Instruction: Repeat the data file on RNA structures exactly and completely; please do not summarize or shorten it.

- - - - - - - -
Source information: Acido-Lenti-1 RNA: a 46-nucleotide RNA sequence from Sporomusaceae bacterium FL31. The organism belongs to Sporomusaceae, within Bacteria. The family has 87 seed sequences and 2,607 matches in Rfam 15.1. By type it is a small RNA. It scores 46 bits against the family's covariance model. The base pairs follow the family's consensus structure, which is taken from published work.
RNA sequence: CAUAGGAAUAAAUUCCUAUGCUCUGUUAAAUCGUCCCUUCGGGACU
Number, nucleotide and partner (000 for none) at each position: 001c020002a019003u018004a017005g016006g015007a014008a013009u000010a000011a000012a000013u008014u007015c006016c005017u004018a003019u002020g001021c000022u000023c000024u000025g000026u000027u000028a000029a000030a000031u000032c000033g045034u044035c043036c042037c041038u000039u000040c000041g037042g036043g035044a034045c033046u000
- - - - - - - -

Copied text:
Source information: Acido-Lenti-1 RNA: a 46-nucleotide RNA sequence from Sporomusaceae bacterium FL31. The organism belongs to Sporomusaceae, within Bacteria. The family has 87 seed sequences and 2,607 matches in Rfam 15.1. By type it is a small RNA. It scores 46 bits against the family's covariance model. The base pairs follow the family's consensus structure, which is taken from published work.
RNA sequence: CAUAGGAAUAAAUUCCUAUGCUCUGUUAAAUCGUCCCUUCGGGACU
Number, nucleotide and partner (000 for none) at each position: 001c020002a019003u018004a017005g016006g015007a014008a013009u000010a000011a000012a000013u008014u007015c006016c005017u004018a003019u002020g001021c000022u000023c000024u000025g000026u000027u000028a000029a000030a000031u000032c000033g045034u044035c043036c042037c041038u000039u000040c000041g037042g036043g035044a034045c033046u000